|Message for Margot|
|Wednesday, August 15, 2012|
By TARA SHAVER
Don’t you think it’s appropriate that the first National Volunteer Director for AARP comes from the Volunteer State?
Margot Seay, a Kingsport resident who has served as AARP Tennessee’s state president for the past six years, will spend the next two years traveling the country in her new role – providing advice and leadership for the Office of Volunteerism and Service.
Although AARP Tennessee’s staff and volunteers will greatly miss Margot’s counsel, energy and passion, we are excited to share her with the rest of the nation. However, her departure leaves a huge hole for our team and for nearly 670,000 AARP members in this state. And we want to begin filling it as soon as possible.
So we are seeking applications for the state president position and we’re also looking for folks to join our executive council of volunteer leaders. Members of the executive council, headed by the state president, serve as advisors to the Tennessee staff and represent AARP throughout the state for various media, speaking and volunteer opportunities.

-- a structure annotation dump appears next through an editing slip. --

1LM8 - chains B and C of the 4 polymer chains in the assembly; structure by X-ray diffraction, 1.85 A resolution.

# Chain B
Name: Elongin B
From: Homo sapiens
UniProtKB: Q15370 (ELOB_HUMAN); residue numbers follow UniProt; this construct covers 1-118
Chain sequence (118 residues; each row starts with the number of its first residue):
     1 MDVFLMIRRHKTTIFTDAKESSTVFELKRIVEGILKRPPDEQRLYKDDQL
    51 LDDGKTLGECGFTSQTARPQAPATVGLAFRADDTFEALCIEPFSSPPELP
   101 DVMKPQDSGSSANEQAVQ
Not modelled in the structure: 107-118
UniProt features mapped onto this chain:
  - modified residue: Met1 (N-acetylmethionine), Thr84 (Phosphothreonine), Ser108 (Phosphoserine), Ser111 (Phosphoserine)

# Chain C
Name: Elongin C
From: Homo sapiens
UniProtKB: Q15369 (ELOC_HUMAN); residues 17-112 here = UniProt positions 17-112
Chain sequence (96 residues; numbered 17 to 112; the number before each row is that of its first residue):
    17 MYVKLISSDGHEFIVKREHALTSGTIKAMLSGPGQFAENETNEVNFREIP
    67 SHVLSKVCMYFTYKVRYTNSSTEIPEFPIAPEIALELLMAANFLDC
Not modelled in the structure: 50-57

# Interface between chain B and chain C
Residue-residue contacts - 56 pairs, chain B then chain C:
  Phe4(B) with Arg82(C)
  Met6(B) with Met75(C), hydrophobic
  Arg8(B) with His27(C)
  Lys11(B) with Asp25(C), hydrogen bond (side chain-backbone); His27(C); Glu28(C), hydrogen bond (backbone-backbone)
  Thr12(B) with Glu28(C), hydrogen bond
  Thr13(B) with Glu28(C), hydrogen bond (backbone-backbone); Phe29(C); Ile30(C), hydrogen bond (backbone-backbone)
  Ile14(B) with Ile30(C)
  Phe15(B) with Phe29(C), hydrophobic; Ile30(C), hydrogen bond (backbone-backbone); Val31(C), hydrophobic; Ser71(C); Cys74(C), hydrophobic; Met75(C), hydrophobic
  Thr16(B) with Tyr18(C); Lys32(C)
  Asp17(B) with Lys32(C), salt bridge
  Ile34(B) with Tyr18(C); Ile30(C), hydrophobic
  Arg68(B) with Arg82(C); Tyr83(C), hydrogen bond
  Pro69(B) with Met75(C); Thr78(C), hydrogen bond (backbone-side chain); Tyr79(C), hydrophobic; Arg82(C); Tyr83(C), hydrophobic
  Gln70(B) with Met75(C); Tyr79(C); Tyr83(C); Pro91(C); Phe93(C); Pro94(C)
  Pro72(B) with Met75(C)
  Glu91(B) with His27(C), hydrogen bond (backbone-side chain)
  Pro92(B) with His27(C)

AARP Tennessee is excited that two fantastic volunteers already have stepped up to new leadership roles. Debbie Pare’ of Mt. Juliet and Stan Peppenhorst of Memphis are filling the executive council seats left open by the departure of long-time leaders Jane Fabian of Nashville and John Strong of Millington.
Debbie came to AARP’s attention through her volunteer work as the Director for the Senior Citizens Awareness Network (SCAN) with the Wilson County Sheriff’s Department. She was a finalist for the Andrus award, AARP’s greatest volunteer honor. Debbie also serves on the Greater Nashville Regional Council on Aging and Disability advisory board and the Wilson County Community Help Center Board of Trustees.
Stan is a volunteer legislative activist on AARP’s advocacy team and has worked in political advocacy for over 20 years. Stan has been president of several political clubs in Shelby County and a member of the Tennessee Government Affairs Committee for the American Chemical Society. He taught physics and chemistry for 35 years, and is an independent science education consultant, a science content review panelist for ACT, Inc., and reviewer of middle and high school texts.
Over the years, we’ve enjoyed passing along “Messages from Margot” in columns and newsletters that provided news and information to thousands of Tennesseans. This time we have a “Message for Margot,” and it’s a simple one: Thank you for all that you’ve done to help our state become a better place for people of all ages.